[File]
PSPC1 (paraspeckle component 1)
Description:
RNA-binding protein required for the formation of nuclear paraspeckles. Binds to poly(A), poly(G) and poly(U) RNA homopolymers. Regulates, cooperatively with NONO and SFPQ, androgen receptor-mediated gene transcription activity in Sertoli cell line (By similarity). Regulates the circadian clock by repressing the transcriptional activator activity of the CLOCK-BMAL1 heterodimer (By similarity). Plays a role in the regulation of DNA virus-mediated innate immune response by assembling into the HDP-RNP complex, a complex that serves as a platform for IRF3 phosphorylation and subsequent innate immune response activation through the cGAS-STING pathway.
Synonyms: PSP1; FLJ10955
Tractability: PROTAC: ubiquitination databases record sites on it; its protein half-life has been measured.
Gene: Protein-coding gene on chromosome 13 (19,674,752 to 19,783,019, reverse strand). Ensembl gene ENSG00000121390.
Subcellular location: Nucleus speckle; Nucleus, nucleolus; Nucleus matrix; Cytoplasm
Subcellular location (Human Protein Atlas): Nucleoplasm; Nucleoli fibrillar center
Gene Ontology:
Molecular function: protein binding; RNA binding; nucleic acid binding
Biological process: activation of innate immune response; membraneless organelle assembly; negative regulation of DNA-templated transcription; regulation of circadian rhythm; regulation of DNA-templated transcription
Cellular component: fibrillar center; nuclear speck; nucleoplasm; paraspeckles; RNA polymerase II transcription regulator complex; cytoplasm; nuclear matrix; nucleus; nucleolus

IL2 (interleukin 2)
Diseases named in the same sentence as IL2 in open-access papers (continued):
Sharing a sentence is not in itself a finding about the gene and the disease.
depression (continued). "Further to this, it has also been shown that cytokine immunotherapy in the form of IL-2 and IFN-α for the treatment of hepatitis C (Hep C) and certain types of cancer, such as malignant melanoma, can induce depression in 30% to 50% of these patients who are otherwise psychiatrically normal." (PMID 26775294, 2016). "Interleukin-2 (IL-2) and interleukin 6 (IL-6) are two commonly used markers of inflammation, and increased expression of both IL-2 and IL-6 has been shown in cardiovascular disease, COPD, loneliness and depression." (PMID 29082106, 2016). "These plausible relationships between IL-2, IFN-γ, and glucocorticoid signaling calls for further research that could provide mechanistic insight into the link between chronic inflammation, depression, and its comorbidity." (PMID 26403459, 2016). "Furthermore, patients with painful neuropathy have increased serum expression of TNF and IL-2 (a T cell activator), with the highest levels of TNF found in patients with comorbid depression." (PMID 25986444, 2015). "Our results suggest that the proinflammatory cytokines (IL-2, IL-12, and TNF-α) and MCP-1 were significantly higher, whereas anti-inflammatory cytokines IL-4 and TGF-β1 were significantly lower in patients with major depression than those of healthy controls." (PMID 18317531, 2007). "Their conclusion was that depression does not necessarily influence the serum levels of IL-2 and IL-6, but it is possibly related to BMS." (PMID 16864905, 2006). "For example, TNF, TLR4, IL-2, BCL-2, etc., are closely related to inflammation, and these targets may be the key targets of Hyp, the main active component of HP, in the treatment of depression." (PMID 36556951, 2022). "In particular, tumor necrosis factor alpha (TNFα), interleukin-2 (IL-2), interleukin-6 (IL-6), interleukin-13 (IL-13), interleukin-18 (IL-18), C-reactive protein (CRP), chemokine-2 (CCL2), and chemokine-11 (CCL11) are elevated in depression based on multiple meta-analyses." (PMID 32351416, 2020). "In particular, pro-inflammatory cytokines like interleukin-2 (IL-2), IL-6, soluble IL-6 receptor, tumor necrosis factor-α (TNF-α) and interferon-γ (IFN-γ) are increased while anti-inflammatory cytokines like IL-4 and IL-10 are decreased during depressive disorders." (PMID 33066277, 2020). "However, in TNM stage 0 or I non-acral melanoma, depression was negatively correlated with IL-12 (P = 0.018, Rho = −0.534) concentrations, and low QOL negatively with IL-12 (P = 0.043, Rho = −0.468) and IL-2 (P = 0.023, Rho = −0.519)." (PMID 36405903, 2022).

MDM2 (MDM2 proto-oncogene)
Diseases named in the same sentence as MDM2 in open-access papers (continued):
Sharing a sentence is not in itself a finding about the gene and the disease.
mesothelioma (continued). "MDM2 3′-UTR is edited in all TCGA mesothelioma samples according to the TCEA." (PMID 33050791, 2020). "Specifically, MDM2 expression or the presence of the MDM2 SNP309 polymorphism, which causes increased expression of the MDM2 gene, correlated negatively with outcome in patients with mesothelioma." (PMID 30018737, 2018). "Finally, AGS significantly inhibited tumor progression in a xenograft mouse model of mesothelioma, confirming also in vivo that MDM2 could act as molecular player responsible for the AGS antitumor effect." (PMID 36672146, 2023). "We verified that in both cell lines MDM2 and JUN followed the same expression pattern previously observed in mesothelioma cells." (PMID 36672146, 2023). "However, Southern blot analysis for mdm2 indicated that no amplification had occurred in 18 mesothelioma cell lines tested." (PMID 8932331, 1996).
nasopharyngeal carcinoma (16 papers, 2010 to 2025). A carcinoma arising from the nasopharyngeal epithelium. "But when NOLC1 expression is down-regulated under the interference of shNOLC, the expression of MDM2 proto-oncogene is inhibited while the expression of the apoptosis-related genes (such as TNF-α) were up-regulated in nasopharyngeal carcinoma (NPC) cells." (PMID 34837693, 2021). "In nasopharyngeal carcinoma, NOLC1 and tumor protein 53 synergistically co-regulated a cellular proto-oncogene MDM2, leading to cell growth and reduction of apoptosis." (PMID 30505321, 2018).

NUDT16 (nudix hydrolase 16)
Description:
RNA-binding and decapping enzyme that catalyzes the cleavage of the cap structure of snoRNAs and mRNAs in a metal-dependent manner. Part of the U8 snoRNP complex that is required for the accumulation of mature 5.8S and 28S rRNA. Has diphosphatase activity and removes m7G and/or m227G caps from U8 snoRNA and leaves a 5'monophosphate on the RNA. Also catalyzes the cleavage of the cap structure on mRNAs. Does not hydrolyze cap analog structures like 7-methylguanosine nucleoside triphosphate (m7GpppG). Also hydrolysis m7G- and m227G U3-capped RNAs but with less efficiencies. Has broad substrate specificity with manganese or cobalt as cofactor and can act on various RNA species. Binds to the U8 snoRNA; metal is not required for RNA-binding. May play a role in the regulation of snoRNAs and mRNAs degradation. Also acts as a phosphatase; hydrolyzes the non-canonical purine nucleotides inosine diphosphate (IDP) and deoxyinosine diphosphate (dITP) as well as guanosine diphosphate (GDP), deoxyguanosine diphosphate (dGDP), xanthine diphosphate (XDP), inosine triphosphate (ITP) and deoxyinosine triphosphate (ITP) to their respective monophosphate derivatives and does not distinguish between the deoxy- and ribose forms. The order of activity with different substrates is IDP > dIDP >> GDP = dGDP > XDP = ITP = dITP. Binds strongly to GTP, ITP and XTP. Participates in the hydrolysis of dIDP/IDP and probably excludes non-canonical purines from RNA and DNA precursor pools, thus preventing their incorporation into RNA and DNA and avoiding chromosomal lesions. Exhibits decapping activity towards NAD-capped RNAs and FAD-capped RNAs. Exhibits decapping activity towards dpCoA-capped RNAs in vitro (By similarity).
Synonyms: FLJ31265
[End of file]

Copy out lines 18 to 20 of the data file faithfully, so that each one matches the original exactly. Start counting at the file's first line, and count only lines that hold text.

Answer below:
Diseases named in the same sentence as MDM2 in open-access papers (continued):
Sharing a sentence is not in itself a finding about the gene and the disease.
mesothelioma (continued). "MDM2 3′-UTR is edited in all TCGA mesothelioma samples according to the TCEA." (PMID 33050791, 2020). "Specifically, MDM2 expression or the presence of the MDM2 SNP309 polymorphism, which causes increased expression of the MDM2 gene, correlated negatively with outcome in patients with mesothelioma." (PMID 30018737, 2018). "Finally, AGS significantly inhibited tumor progression in a xenograft mouse model of mesothelioma, confirming also in vivo that MDM2 could act as molecular player responsible for the AGS antitumor effect." (PMID 36672146, 2023). "We verified that in both cell lines MDM2 and JUN followed the same expression pattern previously observed in mesothelioma cells." (PMID 36672146, 2023). "However, Southern blot analysis for mdm2 indicated that no amplification had occurred in 18 mesothelioma cell lines tested." (PMID 8932331, 1996).